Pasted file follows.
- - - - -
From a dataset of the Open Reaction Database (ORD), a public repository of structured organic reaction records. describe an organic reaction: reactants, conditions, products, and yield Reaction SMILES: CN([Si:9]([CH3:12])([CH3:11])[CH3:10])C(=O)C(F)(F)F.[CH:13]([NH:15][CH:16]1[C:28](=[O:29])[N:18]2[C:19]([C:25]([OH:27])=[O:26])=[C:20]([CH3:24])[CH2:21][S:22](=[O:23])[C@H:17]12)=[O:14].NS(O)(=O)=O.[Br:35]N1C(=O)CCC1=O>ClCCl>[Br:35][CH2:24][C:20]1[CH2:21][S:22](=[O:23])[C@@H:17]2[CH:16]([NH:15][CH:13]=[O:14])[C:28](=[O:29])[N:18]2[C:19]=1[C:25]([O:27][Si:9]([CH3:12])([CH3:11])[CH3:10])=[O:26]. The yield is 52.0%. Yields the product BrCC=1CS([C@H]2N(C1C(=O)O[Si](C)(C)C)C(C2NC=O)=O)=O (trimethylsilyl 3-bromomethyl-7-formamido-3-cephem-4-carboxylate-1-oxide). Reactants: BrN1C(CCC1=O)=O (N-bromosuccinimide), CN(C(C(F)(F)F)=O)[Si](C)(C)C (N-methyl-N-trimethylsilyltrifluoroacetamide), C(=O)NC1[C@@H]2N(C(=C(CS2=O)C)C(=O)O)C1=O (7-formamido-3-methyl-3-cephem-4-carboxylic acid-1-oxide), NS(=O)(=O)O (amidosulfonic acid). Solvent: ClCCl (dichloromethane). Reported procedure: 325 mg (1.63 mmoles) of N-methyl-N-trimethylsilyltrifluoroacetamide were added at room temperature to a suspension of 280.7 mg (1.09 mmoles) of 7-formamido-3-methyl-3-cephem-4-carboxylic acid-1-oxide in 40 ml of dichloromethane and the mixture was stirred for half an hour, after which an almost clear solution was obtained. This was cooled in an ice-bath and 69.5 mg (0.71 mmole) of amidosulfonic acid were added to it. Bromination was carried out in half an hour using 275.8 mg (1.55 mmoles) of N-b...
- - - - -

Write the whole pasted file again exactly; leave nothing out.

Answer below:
From a dataset of the Open Reaction Database (ORD), a public repository of structured organic reaction records. describe an organic reaction: reactants, conditions, products, and yield Reaction SMILES: CN([Si:9]([CH3:12])([CH3:11])[CH3:10])C(=O)C(F)(F)F.[CH:13]([NH:15][CH:16]1[C:28](=[O:29])[N:18]2[C:19]([C:25]([OH:27])=[O:26])=[C:20]([CH3:24])[CH2:21][S:22](=[O:23])[C@H:17]12)=[O:14].NS(O)(=O)=O.[Br:35]N1C(=O)CCC1=O>ClCCl>[Br:35][CH2:24][C:20]1[CH2:21][S:22](=[O:23])[C@@H:17]2[CH:16]([NH:15][CH:13]=[O:14])[C:28](=[O:29])[N:18]2[C:19]=1[C:25]([O:27][Si:9]([CH3:12])([CH3:11])[CH3:10])=[O:26]. The yield is 52.0%. Yields the product BrCC=1CS([C@H]2N(C1C(=O)O[Si](C)(C)C)C(C2NC=O)=O)=O (trimethylsilyl 3-bromomethyl-7-formamido-3-cephem-4-carboxylate-1-oxide). Reactants: BrN1C(CCC1=O)=O (N-bromosuccinimide), CN(C(C(F)(F)F)=O)[Si](C)(C)C (N-methyl-N-trimethylsilyltrifluoroacetamide), C(=O)NC1[C@@H]2N(C(=C(CS2=O)C)C(=O)O)C1=O (7-formamido-3-methyl-3-cephem-4-carboxylic acid-1-oxide), NS(=O)(=O)O (amidosulfonic acid). Solvent: ClCCl (dichloromethane). Reported procedure: 325 mg (1.63 mmoles) of N-methyl-N-trimethylsilyltrifluoroacetamide were added at room temperature to a suspension of 280.7 mg (1.09 mmoles) of 7-formamido-3-methyl-3-cephem-4-carboxylic acid-1-oxide in 40 ml of dichloromethane and the mixture was stirred for half an hour, after which an almost clear solution was obtained. This was cooled in an ice-bath and 69.5 mg (0.71 mmole) of amidosulfonic acid were added to it. Bromination was carried out in half an hour using 275.8 mg (1.55 mmoles) of N-b...